People who are struggling with sex addiction will not always be at a point where they are ready for sex therapy. In most cases, sex therapy is meant to be a short-term treatment option. However, the treatment plan for sex therapy is based on the individual. Once a sex addict is ready for sex therapy as an individual or with his or her partner or spouse, he or she may work with the therapist to address specific treatment goals.

There is one big misconception that needs to be cleared up when it comes to sex therapy. At no time during any therapy session by certified sex therapists should there be sexual contact with the patients either in the office or off-site. If you or someone you know is going to a “therapist” who engages in contact with them, this behavior should raise a red flag. Sex therapy, like other forms of therapy involves verbal communication between the therapist and the patient.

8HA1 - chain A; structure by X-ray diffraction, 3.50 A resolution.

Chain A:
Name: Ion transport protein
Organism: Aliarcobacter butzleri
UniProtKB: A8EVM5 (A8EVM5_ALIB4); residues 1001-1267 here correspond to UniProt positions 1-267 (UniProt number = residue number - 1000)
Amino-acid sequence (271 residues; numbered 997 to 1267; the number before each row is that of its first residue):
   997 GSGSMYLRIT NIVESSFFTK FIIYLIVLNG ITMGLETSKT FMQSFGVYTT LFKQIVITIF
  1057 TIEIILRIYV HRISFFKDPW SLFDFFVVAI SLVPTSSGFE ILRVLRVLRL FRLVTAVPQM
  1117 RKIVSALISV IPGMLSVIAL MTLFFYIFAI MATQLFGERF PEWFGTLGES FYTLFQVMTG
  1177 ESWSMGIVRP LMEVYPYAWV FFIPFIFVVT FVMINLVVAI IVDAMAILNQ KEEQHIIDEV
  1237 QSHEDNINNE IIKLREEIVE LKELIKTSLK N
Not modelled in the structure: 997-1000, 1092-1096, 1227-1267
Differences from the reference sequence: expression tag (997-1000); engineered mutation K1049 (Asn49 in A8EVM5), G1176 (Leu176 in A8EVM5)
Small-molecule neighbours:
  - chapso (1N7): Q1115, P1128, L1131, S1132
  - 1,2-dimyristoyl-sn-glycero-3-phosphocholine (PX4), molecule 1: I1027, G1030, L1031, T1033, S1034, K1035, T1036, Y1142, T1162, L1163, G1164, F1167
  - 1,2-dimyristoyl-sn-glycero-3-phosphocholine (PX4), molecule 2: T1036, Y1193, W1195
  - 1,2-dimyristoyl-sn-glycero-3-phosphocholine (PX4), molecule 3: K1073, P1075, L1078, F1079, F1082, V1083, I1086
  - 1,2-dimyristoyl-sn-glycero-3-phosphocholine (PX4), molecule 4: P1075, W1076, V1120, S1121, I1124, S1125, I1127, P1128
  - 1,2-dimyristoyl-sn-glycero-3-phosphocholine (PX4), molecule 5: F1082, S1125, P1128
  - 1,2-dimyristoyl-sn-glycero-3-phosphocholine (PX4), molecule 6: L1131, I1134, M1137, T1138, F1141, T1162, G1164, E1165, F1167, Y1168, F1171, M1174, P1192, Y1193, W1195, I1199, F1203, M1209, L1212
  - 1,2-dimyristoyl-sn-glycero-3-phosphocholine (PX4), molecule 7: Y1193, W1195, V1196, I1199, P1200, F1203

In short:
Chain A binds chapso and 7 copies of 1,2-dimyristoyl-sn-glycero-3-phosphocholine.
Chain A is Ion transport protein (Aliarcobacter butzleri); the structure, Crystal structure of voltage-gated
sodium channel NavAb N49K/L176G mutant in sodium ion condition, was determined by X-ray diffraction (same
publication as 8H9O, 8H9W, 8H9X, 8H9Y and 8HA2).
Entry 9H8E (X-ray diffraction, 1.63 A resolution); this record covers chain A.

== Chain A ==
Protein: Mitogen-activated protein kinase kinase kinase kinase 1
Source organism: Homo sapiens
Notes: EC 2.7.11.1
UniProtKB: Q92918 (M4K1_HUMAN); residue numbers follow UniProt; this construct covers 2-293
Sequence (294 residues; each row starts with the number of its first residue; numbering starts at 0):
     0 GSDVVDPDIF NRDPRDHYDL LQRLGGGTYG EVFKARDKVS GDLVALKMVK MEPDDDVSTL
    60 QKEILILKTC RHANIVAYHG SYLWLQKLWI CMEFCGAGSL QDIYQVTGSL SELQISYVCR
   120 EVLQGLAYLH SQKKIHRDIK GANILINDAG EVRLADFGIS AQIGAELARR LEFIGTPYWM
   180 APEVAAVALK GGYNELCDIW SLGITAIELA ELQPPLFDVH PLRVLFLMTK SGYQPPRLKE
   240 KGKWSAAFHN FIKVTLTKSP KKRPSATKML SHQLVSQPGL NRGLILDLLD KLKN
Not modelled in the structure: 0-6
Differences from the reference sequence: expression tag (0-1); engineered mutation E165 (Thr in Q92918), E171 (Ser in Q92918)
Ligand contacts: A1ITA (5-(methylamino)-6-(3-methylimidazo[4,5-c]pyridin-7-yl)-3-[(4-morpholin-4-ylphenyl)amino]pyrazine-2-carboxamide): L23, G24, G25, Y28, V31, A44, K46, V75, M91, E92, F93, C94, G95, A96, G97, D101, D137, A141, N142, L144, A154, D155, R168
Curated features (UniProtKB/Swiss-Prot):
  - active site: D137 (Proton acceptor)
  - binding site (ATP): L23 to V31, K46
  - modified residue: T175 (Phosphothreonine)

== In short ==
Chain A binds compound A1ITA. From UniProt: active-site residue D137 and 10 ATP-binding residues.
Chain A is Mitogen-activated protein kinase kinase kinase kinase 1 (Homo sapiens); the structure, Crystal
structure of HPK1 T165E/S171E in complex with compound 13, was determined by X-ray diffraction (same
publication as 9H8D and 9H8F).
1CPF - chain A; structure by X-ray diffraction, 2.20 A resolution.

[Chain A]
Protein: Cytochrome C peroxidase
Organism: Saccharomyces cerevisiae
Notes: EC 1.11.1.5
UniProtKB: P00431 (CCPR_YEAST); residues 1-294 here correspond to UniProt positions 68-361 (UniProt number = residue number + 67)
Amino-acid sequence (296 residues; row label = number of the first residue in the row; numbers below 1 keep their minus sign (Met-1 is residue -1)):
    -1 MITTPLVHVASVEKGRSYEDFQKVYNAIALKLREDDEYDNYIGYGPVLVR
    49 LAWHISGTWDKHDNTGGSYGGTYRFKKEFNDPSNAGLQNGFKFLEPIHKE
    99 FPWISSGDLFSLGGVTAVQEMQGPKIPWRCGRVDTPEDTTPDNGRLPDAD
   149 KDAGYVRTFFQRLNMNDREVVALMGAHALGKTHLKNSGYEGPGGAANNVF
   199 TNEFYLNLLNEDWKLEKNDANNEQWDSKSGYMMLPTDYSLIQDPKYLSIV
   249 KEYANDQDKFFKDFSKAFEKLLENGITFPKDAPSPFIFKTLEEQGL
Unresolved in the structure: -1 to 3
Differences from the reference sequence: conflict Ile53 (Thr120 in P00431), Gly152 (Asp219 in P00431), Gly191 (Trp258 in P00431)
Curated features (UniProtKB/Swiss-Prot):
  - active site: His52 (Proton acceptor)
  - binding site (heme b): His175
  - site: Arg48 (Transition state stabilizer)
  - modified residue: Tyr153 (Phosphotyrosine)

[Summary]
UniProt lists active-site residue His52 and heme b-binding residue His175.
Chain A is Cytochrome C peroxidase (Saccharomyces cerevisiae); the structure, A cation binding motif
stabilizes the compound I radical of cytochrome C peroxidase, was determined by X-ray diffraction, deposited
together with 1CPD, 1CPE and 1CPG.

So what exactly does sex therapy involve? Why should anyone, let alone sex addicts see a sex therapist? The answer is quite simple: Sex therapy is an effective way to help people resolve their concerns about sexual desire or arousal, sexual interests or orientation, compulsive sexual behavior, erectile dysfunction, ejaculating too quickly (premature ejaculation), trouble reaching orgasm, painful intercourse and intimacy issues related to a disability or chronic condition just to name a few. All of these concerns can be worked through with the guidance of a licensed therapist.